4 journalers for this copy...
I was going to say not to expect a fast review on this, as it joins the enormous flanks of Mt TBR, but in fact I picked it up off the pile when preparing for a late lunch after not going to France this morning...
So - an interesting read and a good intellectual exercise to "spot the echoes"! I will now pass it on by wild release or at a meetup.
WILD RELEASE NOTES:
Giving this to BookGroupMan at the Unconventio
ps. a few of the early pages are missing, it starts on p7 of the intro/notes section. Just to let you know; it hasn't stopped me starting to read it already!
I read this book for 2 reasons; as background...erm...research before I tackle Zadie Smith’s new novel (based loosely on HE), and because someone recommended it – I forget who!
So, the point being, I normally approach Edwardian writing with some degree of caution. My perception from admittedly minimal exposure to fiction from this period is of silly upper-class twits bombing around the English countryside in the new-fangled motor cars, the gay* artistic Bloomsbury Set, obscured under the long shadow of the end-of-empire and the clouds of the Great War looming in the distance. Of course attributing a single style and cast of characters to 10 years of literature is ridiculous, but we are nothing but the sum of our knowledge, experiences & prejudices ;)
Howards End is all these things, but the strength of the writing, and Forster’s beautifully drawn observations on class, privilege, morality, the gender war, and the poignant loss of hopes & aspirations, make it an absorbing book. But possibly the stongest thread is a fin de secle wistfulness for a lost, or fast disappearing, English rural idyll...the totemic house ‘Howards End’ with its Wych Elm, meadow and glorious views; the transition from the romanticized horse & cart and train to the demonized car; the continuing urban spread and sprawl outwards from London towards the fictional village of Hilton (in Herts, although there is talk about the growing ‘new’ town of Stevenage?)
So to the plot, condensed. This is about connections between people, across class divides, between individuals and their own individuality (as opposed to external, machinistic and non-spiritual matters) and between people and the countryside, a house, the idea of a house. Forster repeats the theme, through the older Schlegel sister Margaret, "Only connect! Only connect the prose and the passion, and both will be exalted, and human love will be at its highest." Such is Margaret's, largely failed (IMHO), attempt to change her older businessman husband Henry Wilcox, erstwhile of Howards End. But she has other problems, despite a seemingly limitless private income, her younger sister Helen cannot seem to find and sustain the right sort of practical relationship beyond her idealistic and quite child-like outlook, and her brother Tibby (gay?) also drifts through life...they are all rootless orphan’s until Howards End and the Wilcox family promise some stability and pragmatic balance to their artistic tendencies; they (the Wilcoxes) seemed to always have their ‘hands on the ropes’. But, in the end Helen’s misplaced allegiances with Paul Wilcox and then her charity ‘project’ Leonard Bast bring a series of touchpoints-between and disasters-upon the 2 families. But it’s hard to feel sorry for anyone, accept maybe the ethereal presence of the first Mrs Wilcox (nee Howard, the last, or 'end' Howard?).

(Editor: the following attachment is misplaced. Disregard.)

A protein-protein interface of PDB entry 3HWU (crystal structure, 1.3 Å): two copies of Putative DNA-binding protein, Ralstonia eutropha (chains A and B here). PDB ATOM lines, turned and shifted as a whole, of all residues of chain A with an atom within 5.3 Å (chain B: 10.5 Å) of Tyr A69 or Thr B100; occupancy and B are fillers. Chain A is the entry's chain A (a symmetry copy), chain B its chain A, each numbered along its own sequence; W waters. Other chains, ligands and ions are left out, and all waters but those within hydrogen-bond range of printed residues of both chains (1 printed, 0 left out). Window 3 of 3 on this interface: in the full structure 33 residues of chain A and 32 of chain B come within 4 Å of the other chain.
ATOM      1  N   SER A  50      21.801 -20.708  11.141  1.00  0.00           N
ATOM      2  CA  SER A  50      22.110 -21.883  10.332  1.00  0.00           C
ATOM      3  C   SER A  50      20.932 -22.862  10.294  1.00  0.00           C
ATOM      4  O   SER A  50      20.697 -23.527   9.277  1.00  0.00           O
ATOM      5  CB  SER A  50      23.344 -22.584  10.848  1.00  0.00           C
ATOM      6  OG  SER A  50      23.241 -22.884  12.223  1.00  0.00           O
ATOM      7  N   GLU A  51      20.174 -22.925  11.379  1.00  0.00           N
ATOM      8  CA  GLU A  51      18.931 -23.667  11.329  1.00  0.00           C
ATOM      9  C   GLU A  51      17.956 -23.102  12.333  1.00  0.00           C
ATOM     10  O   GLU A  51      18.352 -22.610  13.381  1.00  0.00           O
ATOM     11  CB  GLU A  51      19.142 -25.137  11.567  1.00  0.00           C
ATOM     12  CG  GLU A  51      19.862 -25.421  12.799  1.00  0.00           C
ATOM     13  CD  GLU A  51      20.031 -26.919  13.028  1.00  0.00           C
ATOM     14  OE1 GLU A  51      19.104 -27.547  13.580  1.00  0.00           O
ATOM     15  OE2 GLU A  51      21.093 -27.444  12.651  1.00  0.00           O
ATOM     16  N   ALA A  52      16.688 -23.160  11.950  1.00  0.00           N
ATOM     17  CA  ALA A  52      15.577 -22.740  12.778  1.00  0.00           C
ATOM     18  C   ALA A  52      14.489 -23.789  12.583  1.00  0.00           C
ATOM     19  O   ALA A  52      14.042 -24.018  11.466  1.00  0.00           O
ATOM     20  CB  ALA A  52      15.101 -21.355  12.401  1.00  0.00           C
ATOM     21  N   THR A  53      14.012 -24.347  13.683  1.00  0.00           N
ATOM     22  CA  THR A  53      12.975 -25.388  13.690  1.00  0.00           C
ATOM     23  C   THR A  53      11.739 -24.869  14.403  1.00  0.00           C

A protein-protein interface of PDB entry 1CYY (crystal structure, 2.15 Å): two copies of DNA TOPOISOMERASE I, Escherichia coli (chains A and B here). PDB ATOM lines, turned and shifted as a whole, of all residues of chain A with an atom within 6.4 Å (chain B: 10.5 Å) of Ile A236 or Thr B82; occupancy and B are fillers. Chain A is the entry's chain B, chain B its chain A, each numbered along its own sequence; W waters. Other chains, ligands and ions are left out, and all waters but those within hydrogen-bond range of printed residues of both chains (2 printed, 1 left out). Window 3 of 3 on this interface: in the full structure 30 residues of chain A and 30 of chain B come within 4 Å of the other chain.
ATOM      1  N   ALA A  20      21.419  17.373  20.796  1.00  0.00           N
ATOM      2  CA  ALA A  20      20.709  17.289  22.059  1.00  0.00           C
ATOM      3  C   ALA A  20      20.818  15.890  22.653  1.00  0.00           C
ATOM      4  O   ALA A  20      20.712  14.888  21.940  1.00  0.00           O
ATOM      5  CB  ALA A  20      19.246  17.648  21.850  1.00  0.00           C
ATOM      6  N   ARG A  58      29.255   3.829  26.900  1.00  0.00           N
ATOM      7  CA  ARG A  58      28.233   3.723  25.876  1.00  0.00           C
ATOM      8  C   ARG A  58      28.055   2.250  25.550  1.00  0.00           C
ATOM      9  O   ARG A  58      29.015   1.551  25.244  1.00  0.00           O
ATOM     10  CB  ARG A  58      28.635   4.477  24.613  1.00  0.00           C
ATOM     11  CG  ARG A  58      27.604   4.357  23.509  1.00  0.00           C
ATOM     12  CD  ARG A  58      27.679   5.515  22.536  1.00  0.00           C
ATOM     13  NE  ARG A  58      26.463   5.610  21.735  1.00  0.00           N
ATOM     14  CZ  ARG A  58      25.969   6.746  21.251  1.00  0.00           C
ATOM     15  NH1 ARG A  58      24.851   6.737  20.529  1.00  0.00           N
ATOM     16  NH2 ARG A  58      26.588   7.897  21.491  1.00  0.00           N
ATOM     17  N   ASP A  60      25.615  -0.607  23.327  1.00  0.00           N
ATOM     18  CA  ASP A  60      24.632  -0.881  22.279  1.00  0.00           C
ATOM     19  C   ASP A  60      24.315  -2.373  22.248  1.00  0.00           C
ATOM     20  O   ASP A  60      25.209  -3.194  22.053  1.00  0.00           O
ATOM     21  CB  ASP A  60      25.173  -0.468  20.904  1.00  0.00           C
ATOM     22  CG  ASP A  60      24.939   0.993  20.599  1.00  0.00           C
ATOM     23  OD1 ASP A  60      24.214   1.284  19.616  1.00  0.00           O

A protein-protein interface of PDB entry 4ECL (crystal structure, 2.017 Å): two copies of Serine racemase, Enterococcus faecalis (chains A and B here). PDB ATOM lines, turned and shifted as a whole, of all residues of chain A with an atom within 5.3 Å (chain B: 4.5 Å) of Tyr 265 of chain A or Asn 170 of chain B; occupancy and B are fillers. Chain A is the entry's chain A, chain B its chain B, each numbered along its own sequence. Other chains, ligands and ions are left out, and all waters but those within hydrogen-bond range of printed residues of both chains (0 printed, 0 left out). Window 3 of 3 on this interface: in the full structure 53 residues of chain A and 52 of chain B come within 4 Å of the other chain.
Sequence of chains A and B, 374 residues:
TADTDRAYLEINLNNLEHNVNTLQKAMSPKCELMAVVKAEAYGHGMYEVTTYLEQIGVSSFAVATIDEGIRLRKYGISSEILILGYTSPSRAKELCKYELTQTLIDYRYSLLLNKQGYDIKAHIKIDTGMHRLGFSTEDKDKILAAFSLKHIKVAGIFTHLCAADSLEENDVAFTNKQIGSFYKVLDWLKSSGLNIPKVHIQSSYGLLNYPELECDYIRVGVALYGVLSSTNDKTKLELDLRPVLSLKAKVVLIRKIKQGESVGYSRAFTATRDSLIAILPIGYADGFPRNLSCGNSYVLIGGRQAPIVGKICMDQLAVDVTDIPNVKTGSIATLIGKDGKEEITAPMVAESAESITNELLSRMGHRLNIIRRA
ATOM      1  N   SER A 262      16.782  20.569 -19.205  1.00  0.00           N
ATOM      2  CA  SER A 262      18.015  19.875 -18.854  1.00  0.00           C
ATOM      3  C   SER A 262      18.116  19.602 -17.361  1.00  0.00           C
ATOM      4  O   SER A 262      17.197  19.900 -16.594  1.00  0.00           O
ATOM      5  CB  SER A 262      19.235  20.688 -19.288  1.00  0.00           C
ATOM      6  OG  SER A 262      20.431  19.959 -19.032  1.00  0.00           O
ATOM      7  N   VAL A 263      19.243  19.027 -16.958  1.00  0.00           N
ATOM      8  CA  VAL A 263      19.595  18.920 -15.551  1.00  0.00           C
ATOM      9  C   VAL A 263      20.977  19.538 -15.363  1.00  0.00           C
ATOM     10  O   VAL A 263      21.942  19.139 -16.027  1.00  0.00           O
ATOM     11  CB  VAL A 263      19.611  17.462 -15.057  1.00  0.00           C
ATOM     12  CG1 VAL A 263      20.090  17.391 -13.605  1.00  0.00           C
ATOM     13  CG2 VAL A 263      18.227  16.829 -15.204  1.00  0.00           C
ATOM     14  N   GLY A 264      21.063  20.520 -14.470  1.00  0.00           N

As Forster himself very honestly says about the novel and its characters, "Have only just discovered why I don’t care for it; not a single character in it for whom I care...I feel pride in the achievement, but cannot love it..."
Finally, a quote that I like – Forster uses the idea a couple of times that, "Death destroys a man; the idea of death saves him."
And finally again(!), I’m intrigued that the Schegel’s might be based on Vanessa and Virginia Stephen (later Woolf) and their brother Thoby. Despite what I said earlier I like the novels of Virginia Woolf, so I may look out for her biography and parallels with Helen?
*in the old sense (but sometimes in the new sense as well; Maurice/Brideshead Revisited?)
WILD RELEASE NOTES:
I took this along to today's Ipswich meet-up, trying to interest someone in continuing this 'ring' This copy has got a bit tatty, not helped by me dropping it in a puddle on my way to Caffe Nero :( I hope it dries out and finds another appreciative reader.
( it has dried out nicely with no permanent damage)